It's Only a "Power Grab" if There's Actual Power to Grab

Andrew Sullivan on President Obama's speech this afternoon:

To launch a war on these grounds is to set a precedent that would require a kind of global power and reach that not even the most righteous neocons have pushed for. [...]

The proper response to this presidential power-grab is a Congressional vote - as soon as possible.

I understand Sullivan's outrage about Obama's use of military force without explicit congressional authorization, but it seems a little besides the point. Presidents have long conducted military action without explicit permission from Congress (see: Kosovo), and Congress has been more than happy to abdicate its responsibility when it comes to the conduct of military force, and foreign affairs more generally.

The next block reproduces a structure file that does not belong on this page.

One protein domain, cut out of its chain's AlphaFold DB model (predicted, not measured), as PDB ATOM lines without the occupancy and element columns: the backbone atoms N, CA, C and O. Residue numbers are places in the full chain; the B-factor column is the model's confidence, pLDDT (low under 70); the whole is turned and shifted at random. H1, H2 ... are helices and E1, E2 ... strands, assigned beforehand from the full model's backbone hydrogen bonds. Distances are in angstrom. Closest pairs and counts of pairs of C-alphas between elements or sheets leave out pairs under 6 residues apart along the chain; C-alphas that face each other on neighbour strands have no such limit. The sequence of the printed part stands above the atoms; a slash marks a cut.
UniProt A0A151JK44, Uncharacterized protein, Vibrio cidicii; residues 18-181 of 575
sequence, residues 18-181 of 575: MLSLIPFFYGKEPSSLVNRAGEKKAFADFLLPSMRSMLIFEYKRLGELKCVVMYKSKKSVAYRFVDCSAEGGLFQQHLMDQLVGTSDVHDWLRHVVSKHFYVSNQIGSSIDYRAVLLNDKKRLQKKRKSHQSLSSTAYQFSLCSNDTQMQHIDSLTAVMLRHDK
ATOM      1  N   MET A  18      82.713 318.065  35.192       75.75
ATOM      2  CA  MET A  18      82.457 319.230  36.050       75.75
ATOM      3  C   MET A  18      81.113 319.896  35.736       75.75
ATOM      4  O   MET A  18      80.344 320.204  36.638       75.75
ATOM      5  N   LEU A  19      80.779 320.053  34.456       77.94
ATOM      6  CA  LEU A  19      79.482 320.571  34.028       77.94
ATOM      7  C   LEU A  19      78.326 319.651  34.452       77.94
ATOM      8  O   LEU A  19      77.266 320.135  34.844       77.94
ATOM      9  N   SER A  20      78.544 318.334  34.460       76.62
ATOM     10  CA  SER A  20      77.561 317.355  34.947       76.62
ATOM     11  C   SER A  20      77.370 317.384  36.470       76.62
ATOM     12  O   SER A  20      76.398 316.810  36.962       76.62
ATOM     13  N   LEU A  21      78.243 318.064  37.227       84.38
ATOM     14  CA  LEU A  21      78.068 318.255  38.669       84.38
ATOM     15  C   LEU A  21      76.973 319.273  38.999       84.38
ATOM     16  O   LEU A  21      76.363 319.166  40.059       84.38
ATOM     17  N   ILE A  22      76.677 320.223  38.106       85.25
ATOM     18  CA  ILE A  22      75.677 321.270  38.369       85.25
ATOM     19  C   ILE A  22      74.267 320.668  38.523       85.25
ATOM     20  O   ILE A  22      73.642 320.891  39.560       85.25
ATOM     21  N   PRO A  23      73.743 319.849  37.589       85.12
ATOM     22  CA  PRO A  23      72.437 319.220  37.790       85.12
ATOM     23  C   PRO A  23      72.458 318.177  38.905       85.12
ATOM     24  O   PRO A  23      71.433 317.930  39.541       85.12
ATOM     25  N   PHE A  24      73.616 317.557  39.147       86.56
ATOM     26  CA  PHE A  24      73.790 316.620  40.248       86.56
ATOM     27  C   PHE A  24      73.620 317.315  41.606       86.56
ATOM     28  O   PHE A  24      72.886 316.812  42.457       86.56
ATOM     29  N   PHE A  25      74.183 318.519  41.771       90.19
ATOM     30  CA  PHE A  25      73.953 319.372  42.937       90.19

For all of the consternation he's received for simply announcing our intervention in Libya, Obama is -- more or less -- acting within the bounds defined by thirty years of presidential leadership and the concurrent absence of Congressional leadership. In other words, to be surprised by Obama's unilateral intervention in Libya is to willfully ignore every development in the expansion of executive power since Ronald Reagan.

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